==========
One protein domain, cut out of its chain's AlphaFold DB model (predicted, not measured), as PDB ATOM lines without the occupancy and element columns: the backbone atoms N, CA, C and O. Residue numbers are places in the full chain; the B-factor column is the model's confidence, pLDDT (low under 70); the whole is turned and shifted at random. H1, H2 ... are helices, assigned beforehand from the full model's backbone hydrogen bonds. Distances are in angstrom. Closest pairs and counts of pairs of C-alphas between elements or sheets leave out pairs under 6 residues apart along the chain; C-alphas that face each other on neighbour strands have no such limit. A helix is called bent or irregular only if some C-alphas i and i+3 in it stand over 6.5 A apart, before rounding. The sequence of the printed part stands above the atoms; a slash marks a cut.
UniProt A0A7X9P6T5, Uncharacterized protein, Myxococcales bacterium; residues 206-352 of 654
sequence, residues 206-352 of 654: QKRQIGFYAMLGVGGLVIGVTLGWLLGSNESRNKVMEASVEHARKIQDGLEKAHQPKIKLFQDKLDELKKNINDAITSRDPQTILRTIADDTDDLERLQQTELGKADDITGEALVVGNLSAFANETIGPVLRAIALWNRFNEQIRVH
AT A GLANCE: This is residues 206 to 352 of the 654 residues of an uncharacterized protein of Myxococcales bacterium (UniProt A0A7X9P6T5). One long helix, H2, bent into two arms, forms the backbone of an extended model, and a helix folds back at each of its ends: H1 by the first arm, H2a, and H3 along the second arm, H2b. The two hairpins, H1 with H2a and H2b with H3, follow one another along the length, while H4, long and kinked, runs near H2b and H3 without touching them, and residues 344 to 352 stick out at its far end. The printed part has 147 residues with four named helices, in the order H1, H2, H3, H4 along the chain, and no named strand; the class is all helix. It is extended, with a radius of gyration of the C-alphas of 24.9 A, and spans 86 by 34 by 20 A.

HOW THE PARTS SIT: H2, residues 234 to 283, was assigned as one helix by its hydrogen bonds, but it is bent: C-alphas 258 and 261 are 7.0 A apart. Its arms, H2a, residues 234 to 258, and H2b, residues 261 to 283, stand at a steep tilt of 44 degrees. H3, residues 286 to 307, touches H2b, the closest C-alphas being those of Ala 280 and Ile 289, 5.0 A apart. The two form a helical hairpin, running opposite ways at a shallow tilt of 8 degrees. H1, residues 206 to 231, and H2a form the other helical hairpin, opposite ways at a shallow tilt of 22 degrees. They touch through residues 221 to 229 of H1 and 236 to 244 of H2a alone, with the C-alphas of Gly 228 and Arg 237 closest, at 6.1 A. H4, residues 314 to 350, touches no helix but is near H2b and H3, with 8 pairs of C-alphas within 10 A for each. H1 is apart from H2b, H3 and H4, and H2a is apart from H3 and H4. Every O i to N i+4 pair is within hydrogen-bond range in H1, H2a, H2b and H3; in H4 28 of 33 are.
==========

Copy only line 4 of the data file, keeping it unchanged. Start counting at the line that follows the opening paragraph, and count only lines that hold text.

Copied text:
HOW THE PARTS SIT: H2, residues 234 to 283, was assigned as one helix by its hydrogen bonds, but it is bent: C-alphas 258 and 261 are 7.0 A apart. Its arms, H2a, residues 234 to 258, and H2b, residues 261 to 283, stand at a steep tilt of 44 degrees. H3, residues 286 to 307, touches H2b, the closest C-alphas being those of Ala 280 and Ile 289, 5.0 A apart. The two form a helical hairpin, running opposite ways at a shallow tilt of 8 degrees. H1, residues 206 to 231, and H2a form the other helical hairpin, opposite ways at a shallow tilt of 22 degrees. They touch through residues 221 to 229 of H1 and 236 to 244 of H2a alone, with the C-alphas of Gly 228 and Arg 237 closest, at 6.1 A. H4, residues 314 to 350, touches no helix but is near H2b and H3, with 8 pairs of C-alphas within 10 A for each. H1 is apart from H2b, H3 and H4, and H2a is apart from H3 and H4. Every O i to N i+4 pair is within hydrogen-bond range in H1, H2a, H2b and H3; in H4 28 of 33 are.